War-time photos show how Boston has changed
An archive of never-before-published photographs of war-time Boston has come to light as part of research into a book about the town's most interesting buildings
John and Katie, pictured with Boston Borough Council leader Cllr Peter Bedford, right, and the council's head of built environment and environment Steve Lumb, left, in the entrance to Strait Bargate from Wide Bargate. The 1942 picture demonstrates the changes. All the buildings on the left, including the pleasant block occupied by A B Woodcock, baker and confectioner, and Weaver to Wearer Ltd, have gone but the building to the right, whose frontage is hidden behind anti-blast walls is still there, occupied by Icon. The large opening now leads to the Red Lion Street car park and the shop to its right is currently Oxfam. This is late Georgian and the Woodcock building, although it has a Georgian façade, may well have been earlier.
What appears to be an alleyway in the 1942 picture has also gone.
One of the most familiar landmarks in the Market Place, Corporation Buildings, seen here in wartime guise. It housed the offices of the ARP Chief Warden while its cellars were used as an air raid shelter with the entrance on the left. Further evidence of the war is seen in the white paint applied to car bumpers, to the wings of the Morris Post Office Telephones van and to the two Lincolnshire Road Car Co buses.
A very quiet South Square. The Magnet Tavern, together with Hurst & Son's London Seed Warehouse of 1810, part of which can be seen on the left, are still there, although the corner of the pub, which had been altered in the early 20th century, was rebuilt in the 1950s to something resembling its original appearance and the bricked-up window between the doors was reinstated. Soames Ales from Spalding are long gone, the firm being taken over by Norwich-based Steward & Patteson in 1949, themselves absorbed by Watney's in 1967. Lincoln's warehouse immediately behind the pub also still exists as the Sam Newsom Music Centre but the one beyond, the handsome London warehouse, built by Boston Corporation in 1817, was demolished in 1951. A group of servicemen are walkin past the railings of Fydell House and an Austin with white-painted bumper and blacked-out headlight stands parked.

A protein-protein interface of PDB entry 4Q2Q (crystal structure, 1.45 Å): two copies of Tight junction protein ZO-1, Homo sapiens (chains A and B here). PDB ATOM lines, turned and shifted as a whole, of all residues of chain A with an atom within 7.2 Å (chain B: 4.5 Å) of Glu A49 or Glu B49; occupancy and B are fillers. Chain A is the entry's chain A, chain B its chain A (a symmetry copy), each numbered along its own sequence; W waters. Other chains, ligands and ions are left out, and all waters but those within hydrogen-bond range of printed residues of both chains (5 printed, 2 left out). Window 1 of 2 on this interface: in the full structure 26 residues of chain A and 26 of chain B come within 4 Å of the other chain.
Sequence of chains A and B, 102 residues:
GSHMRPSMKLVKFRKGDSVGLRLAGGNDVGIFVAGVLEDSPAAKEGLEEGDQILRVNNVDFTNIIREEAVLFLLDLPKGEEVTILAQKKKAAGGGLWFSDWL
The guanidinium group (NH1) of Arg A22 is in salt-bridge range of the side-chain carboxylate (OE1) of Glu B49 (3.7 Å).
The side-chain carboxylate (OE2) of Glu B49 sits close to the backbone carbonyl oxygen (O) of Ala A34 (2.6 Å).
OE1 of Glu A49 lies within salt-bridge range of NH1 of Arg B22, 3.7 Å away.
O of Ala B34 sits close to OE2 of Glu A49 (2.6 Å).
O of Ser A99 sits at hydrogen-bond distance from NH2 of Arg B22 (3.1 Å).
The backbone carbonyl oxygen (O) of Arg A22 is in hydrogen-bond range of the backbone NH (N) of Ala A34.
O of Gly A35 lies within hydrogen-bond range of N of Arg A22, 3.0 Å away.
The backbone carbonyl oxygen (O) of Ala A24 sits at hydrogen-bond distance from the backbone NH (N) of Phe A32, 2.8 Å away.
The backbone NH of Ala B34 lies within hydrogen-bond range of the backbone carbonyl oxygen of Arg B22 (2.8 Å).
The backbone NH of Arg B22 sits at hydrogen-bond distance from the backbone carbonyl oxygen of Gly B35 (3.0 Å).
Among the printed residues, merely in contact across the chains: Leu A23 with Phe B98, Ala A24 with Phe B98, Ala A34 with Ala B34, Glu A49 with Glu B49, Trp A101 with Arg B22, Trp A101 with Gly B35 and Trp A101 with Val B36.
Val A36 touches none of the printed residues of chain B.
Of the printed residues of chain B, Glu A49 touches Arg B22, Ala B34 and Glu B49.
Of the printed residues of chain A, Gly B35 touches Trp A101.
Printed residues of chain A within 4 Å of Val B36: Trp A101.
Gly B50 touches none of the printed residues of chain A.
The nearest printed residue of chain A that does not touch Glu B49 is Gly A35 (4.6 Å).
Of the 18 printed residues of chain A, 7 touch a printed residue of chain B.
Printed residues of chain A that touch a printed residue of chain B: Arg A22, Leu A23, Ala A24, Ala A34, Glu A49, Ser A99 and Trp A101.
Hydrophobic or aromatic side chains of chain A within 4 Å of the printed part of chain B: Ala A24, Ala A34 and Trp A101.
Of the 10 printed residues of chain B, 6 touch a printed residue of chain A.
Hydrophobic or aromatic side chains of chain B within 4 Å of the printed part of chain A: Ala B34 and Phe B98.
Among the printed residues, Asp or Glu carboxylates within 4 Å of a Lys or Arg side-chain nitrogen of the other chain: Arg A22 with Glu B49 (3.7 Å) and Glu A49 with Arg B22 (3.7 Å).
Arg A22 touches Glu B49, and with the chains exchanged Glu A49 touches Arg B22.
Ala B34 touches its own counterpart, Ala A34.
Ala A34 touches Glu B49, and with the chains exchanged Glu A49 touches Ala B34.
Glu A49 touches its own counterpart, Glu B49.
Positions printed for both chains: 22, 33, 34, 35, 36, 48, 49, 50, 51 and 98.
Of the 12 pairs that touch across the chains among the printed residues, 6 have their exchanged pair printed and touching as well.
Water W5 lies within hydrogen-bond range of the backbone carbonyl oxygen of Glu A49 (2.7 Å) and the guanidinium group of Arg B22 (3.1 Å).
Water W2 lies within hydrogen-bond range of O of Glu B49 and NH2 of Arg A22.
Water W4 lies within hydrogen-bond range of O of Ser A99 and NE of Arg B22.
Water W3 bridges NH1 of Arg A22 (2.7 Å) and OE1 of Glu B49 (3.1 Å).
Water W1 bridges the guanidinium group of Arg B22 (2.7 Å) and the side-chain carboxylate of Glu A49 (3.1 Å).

Today, you would have to stand more or less in the middle of John Adams Way to take this photograph, which is looking south along High Street. Towards the left, the junction with Liquorpond Street can be seen and the building on the corner and its neighbour to the left, together with a few of the buildings on the east side of the street, are the only ones in the photograph still in existence. When it was built in the 1970s, John Adams Way cut a swathe through some of the most historic parts of Boston and this photo shows some of the fine buildings that were lost, including the Royal Oak pub. The windows of F Herring's boot and shoe repair depot are taped up to protect against blast.
Some of the war-time National Buildings Records photographs which have never been seen before. These were all taken on June 5, 1942.
Reproduced by permission of English Heritage.
In 1942, with the German threat at its most potent, photographers from the newly-formed National Buildings Record were despatched to Boston to record historic buildings under immediate threat of destruction by bombing.
The photographs have been hidden away at English Heritage's Archives in Swindon until now and some of them are shown here for the first time.
They have assisted architectural historians from English Heritage, John Minnis and Katie Carmichael, both based in Cambridge, who are working in modern-day Boston to write a book about the town's buildings.